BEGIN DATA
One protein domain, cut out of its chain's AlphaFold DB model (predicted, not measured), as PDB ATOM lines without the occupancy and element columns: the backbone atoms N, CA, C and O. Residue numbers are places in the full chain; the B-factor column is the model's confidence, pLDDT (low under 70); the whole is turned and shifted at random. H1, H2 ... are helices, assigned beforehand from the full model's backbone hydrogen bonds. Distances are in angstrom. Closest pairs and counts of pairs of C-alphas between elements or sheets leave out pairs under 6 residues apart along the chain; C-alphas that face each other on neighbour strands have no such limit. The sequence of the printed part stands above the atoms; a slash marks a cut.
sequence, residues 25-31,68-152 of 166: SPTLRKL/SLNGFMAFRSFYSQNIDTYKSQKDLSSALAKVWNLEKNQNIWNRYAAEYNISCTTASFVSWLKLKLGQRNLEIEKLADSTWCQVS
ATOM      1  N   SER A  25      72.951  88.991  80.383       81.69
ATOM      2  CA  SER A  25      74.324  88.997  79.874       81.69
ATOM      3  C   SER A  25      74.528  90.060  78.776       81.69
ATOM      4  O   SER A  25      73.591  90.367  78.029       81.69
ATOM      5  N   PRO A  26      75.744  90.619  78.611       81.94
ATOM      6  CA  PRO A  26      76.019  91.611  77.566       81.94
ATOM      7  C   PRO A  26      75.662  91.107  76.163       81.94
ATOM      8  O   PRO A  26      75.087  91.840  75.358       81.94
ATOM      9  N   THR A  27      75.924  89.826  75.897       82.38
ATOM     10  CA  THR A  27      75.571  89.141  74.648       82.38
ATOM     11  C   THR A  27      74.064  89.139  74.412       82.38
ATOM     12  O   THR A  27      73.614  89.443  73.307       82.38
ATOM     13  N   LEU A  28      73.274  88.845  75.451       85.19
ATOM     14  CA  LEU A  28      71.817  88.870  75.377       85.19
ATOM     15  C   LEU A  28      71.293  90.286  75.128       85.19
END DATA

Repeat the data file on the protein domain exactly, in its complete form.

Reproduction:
One protein domain, cut out of its chain's AlphaFold DB model (predicted, not measured), as PDB ATOM lines without the occupancy and element columns: the backbone atoms N, CA, C and O. Residue numbers are places in the full chain; the B-factor column is the model's confidence, pLDDT (low under 70); the whole is turned and shifted at random. H1, H2 ... are helices, assigned beforehand from the full model's backbone hydrogen bonds. Distances are in angstrom. Closest pairs and counts of pairs of C-alphas between elements or sheets leave out pairs under 6 residues apart along the chain; C-alphas that face each other on neighbour strands have no such limit. The sequence of the printed part stands above the atoms; a slash marks a cut.
sequence, residues 25-31,68-152 of 166: SPTLRKL/SLNGFMAFRSFYSQNIDTYKSQKDLSSALAKVWNLEKNQNIWNRYAAEYNISCTTASFVSWLKLKLGQRNLEIEKLADSTWCQVS
ATOM      1  N   SER A  25      72.951  88.991  80.383       81.69
ATOM      2  CA  SER A  25      74.324  88.997  79.874       81.69
ATOM      3  C   SER A  25      74.528  90.060  78.776       81.69
ATOM      4  O   SER A  25      73.591  90.367  78.029       81.69
ATOM      5  N   PRO A  26      75.744  90.619  78.611       81.94
ATOM      6  CA  PRO A  26      76.019  91.611  77.566       81.94
ATOM      7  C   PRO A  26      75.662  91.107  76.163       81.94
ATOM      8  O   PRO A  26      75.087  91.840  75.358       81.94
ATOM      9  N   THR A  27      75.924  89.826  75.897       82.38
ATOM     10  CA  THR A  27      75.571  89.141  74.648       82.38
ATOM     11  C   THR A  27      74.064  89.139  74.412       82.38
ATOM     12  O   THR A  27      73.614  89.443  73.307       82.38
ATOM     13  N   LEU A  28      73.274  88.845  75.451       85.19
ATOM     14  CA  LEU A  28      71.817  88.870  75.377       85.19
ATOM     15  C   LEU A  28      71.293  90.286  75.128       85.19